History Of Sharks

History Of Sharks

The initial illustration of an assault by what should have been a shark was exposed on a vase uncovered at Ischia, Italy. The vase illustrates a man being captured and killed by a fish, perhaps a shark. This vase was found to belong to the year 725 BC.

According to documentary evidence provided by Greek historians, the oldest account of an attack by sea monster dates back to 429 BC. The history of sharks and their origin is yet not clear and is still vaguer than that of the other category of sea animals. This is probably because sharks have left extremely small evidence of their survival.

In the initial stages of the Silurian period, the oldest shark-like creature was identified from extensive fossil verifications. The first strong evidence of existence of sharks was provided by the remains of the Devonian period. The original and the initial factual shark skeletons that were found intact were that of Cladoselache. Whole fossils of ray-finned bony fish were also found in the belly of few of these shark skeletons, with their direction being tail-first. This suggests that the various other sharks existing in the Devonian seas would have had to fight with the frightening armour-plated placoderm fish.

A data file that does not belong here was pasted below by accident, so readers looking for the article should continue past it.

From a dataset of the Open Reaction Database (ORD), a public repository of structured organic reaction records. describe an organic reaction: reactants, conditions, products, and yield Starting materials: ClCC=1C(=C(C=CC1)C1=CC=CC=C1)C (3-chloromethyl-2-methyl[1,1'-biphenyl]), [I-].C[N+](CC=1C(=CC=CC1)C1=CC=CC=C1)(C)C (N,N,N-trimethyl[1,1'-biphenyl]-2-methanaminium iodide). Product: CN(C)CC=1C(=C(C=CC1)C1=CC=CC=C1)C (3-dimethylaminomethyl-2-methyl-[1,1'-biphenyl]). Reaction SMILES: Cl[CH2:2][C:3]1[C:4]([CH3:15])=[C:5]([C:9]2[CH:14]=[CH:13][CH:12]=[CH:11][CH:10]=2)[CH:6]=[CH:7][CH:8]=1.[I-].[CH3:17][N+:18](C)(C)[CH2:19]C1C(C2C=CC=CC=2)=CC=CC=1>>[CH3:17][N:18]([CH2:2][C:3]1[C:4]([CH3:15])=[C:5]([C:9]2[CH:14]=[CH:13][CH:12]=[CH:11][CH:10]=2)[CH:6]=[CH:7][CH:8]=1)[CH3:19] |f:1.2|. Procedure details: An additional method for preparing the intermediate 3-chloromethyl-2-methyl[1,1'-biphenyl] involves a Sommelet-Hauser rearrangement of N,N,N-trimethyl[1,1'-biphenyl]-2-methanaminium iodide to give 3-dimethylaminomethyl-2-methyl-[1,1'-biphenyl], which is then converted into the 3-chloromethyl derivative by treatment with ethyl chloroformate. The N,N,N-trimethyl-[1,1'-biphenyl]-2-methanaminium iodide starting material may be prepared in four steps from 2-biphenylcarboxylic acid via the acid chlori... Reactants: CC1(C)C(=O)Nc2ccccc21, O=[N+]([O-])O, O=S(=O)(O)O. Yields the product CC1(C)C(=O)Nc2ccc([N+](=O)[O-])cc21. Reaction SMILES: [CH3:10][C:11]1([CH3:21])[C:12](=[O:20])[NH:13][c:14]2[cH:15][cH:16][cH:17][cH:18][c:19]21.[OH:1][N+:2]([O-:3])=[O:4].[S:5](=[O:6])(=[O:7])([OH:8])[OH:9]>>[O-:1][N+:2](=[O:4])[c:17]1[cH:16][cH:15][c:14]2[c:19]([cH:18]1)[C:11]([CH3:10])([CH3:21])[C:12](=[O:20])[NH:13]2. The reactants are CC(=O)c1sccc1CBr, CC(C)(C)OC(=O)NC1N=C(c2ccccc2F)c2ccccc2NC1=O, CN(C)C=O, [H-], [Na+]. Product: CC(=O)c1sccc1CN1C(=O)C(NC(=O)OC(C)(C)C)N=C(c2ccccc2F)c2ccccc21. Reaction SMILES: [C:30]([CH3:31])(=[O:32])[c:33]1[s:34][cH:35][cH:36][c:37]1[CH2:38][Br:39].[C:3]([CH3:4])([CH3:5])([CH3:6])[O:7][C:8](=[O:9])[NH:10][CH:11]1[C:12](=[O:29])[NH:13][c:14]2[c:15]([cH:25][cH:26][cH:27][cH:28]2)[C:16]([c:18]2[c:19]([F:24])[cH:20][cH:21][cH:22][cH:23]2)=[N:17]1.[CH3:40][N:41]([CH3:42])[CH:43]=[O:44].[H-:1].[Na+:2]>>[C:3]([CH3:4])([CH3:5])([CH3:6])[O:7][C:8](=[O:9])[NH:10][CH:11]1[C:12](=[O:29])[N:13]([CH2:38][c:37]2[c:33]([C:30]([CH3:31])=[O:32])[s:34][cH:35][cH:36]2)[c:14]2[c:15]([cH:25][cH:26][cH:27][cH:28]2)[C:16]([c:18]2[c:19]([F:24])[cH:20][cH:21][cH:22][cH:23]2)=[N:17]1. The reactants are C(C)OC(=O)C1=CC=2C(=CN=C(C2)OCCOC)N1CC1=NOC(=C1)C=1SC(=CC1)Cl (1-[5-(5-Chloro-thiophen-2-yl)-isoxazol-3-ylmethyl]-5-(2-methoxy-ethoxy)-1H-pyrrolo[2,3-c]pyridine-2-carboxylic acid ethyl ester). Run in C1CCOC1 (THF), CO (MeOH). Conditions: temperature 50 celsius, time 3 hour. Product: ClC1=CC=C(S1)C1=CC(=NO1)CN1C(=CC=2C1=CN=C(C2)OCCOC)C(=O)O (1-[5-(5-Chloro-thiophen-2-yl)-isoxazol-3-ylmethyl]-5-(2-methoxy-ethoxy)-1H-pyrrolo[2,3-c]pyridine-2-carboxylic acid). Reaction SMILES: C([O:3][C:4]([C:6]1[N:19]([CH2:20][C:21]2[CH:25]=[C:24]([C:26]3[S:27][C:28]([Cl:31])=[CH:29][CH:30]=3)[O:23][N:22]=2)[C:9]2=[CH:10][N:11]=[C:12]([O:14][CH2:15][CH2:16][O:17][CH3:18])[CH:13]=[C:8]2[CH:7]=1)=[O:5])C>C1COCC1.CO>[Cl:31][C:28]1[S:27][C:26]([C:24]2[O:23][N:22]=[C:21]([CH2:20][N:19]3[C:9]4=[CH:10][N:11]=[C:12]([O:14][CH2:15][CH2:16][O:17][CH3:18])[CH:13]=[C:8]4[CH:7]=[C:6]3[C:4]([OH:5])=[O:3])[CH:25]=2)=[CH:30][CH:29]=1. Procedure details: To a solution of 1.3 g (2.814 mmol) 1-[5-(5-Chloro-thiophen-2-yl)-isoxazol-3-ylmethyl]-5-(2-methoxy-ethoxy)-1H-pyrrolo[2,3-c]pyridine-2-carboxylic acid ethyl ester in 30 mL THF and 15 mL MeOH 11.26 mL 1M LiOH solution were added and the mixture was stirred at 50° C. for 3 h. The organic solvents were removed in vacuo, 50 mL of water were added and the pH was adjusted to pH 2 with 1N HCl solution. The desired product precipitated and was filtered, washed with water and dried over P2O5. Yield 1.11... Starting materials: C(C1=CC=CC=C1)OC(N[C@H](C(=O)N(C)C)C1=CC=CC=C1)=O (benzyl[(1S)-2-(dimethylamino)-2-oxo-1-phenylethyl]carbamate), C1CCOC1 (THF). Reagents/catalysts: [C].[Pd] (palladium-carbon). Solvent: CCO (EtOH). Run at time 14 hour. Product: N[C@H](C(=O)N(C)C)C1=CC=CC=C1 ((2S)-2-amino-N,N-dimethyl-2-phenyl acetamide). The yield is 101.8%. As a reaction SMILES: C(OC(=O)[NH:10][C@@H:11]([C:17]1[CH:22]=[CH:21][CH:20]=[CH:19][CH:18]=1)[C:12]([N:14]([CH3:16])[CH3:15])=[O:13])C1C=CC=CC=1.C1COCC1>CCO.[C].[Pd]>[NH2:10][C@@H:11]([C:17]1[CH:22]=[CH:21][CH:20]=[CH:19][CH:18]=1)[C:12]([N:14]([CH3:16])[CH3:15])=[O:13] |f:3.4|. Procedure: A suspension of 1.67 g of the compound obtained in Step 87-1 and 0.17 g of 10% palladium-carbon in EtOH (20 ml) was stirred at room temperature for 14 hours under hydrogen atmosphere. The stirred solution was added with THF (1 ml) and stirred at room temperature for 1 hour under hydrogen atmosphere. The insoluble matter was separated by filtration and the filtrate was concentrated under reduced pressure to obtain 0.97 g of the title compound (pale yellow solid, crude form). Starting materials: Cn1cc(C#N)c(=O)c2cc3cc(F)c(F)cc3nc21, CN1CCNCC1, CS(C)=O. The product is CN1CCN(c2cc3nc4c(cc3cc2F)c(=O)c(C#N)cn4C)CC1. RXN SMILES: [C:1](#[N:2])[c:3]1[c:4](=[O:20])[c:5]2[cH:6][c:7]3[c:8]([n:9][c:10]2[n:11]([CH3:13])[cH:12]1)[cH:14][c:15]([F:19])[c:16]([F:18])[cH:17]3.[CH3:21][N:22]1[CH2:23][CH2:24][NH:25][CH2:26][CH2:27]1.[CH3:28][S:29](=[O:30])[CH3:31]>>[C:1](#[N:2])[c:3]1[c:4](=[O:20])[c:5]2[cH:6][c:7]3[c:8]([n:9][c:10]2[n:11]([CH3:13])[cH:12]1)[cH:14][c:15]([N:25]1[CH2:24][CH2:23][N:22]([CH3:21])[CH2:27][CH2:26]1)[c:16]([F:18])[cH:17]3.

Around 360 million years ago, sharks expanded and flourished to such a stage that scientists have categorized this period as the 'golden age of sharks'. With the downfall of the gigantic reptiles, the mammals started to fill few of the vacated niches, and some come back to the sea. The developing whales, seals, dolphins, and sea cows turned out to be the major source of food for one cluster of sharks that is now considered to be the ancient relatives of the present-day, enormous white shark.

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History Of Sharks